Monthly Archives: October 2017

Pandora’s Camera: A Review

Pandora’s Camera; Photography after Photography (The mystery of the missing nipple)
Author: Joan Fontcuberta

Spoiler Alert: Digital surgery is a lie.

The use of image manipulation is discussed by Joan Fontcuberta in ‘The mystery of the missing nipple’. The text’s accessibility allows the reader to follow the excerpt through topics of photoshopping celebrities and the use of digital retouching in photojournalism.
The text begins by exploring the use of photoshop on commercial photographs. Keira Knightley has formerly posed for film promotional posters and company advertising campaigns where her breasts have been digitally altered to appear larger. Fontcuberta discusses how instances such as these are now seen as normal due to our ability to become more focused upon the image than the real thing, it is taken for granted and has become a default post-production process. Continuing on to discuss the use of theses processes through photojournalism; Fontcuberta verifies the complication of the distinction between intent and moral issues by drawing our attention to photographer Brian Walski. In 2003, Walski who was a staff photographer at the Los Angeles Times; had a photograph published of a British soldier on the outskirts of Basra, pointing his gun at a group of Iraqis. Walski later admitted that he had digitally combined two photographs to create more drama within the composition. Having done this, the photograph displayed civilians in the background of the photograph that appeared twice. The editors at the Los Angeles Times saw this as an ethical issue that discredited the authenticity of journalism. However, the readily available techniques of digital manipulation enables editors to also photoshop images without being held immediately accountable. ‘The hypocrisy in all this is that editors rend their garments and wave codes of ethics in the air when these things are done by photographers, but are perfectly happy to permit and justify them when they coincide with the institutional or corporate interests of their papers.’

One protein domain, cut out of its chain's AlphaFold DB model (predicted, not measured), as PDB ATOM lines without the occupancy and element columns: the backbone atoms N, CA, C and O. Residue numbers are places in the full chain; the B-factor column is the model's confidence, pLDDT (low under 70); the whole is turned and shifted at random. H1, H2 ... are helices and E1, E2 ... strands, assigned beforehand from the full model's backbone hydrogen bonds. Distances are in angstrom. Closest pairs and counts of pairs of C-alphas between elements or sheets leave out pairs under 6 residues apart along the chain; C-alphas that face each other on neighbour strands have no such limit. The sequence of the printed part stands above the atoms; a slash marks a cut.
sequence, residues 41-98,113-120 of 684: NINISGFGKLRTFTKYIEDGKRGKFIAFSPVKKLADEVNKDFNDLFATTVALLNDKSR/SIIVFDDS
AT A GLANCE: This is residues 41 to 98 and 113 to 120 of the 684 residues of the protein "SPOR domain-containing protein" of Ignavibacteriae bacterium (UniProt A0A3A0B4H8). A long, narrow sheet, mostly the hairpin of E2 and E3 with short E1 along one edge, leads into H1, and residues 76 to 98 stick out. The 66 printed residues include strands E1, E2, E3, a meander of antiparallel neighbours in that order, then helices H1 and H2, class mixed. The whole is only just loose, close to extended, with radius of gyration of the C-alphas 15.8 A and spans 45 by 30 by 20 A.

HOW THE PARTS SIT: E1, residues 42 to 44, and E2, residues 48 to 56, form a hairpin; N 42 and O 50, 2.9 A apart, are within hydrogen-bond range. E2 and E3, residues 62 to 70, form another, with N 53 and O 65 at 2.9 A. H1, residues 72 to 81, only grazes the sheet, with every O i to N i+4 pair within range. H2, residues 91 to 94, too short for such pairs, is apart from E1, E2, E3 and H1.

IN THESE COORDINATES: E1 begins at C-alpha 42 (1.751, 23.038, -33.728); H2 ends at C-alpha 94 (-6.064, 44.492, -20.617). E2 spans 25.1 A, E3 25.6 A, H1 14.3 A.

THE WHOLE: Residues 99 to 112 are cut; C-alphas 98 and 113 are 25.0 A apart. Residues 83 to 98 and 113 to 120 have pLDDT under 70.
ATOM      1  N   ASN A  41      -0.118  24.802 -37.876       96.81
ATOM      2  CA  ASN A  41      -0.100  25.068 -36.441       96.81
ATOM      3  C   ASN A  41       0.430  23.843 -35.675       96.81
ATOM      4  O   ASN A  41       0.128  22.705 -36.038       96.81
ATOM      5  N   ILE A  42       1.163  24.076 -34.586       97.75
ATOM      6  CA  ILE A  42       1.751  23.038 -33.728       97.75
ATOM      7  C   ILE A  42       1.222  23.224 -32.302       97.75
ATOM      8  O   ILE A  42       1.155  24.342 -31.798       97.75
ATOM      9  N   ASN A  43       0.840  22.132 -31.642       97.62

Rebranding Photography; A Review

Changing places: The rebranding of photography as Contemporary Art.
Author: Alexandra Moschovi

Spoiler Alert: Photography IS Art

Alexandra Moschovi discusses within this excerpt the reasons and ideas behind the exclusion of and prejudice against photography from the rest of the art world and how those views have been refashioned through the emergence of photography as contemporary art. She starts by explaining that major Art galleries such as the Tate Gallery would prefer to collect an array of artists rather than photographs. This is evidenced with a quote taken from a published interview; in which the then director of the Tate Gallery Alan Bowness states rather retrogressively that unless the artists were to use photography as an immediate and natural extension of their usual practices, their photographs wouldn’t be collected.
A further point made, focuses upon the concept of ‘Monopoly Rent’. The justified ‘Monopoly price’ for a specific commodity that is based upon varying criteria. Reproducible, widely available, easily distributed and marketable are some of the qualities that a photograph hold, which are said to erase any given Monopoly advantages. Photographs are seen to be particularly commonplace, easily created due to a wide array of photographic technologies, and the elitist community of artists and galleries couldn’t place the value within photography when copies of the same photograph belong to more than one museum.
Photography has now been rebranded as a form of contemporary art. All lens-based Media is now sectioned under the same thematic as it has become a more affordable and available art form.

Beauty in photography; A Review

Beauty in photography; essays in defence of traditional values

Author: Robert Adams

Spoiler alert: Beauty is in the eye of the beholder.

Form creates beauty. When considering the former; it is wise to distinguish whether the beauty applied to a specific photograph or artwork is embodied directly through the subject matter or situated in the construction and composition of the piece. Robert Adams dissects the relationship between beauty and art. He specifically applies his thoughts and opinions to photography in the text ‘Beauty in photography’.
Adams discusses the concept of beauty needing to feel accessible and commonplace to the viewer. He states that a photograph that looks as if it has been easily executed is more convincingly beautiful. However, it is explained; that he certainly doesn’t feel that any artwork is easy to make and brings to our attention an example (Mu Ch’i’s ink drawing ‘The Six Persimmons’) of an unforgettable piece of artwork, that looks beautifully effortless whilst appreciating the study and control that it took to create.
Another aspect of this text, that I found interesting, is the idea that artists choose to create based upon their ‘amazement at subject matter’. The subject could be as limited as a bell pepper. Although, the photographer Edward Weston’s shot ‘Pepper No. 30’ depicts the unlimited beauty, form and tone found within a simple black and white image. Lastly, the text indicates towards the idea and well known saying ‘beauty is in the eye of the beholder’. If the particular form of a subject matter; whether abstract or realist, allows both the photographer and the viewer to witness the rediscovery of beauty, it has been a successful experience.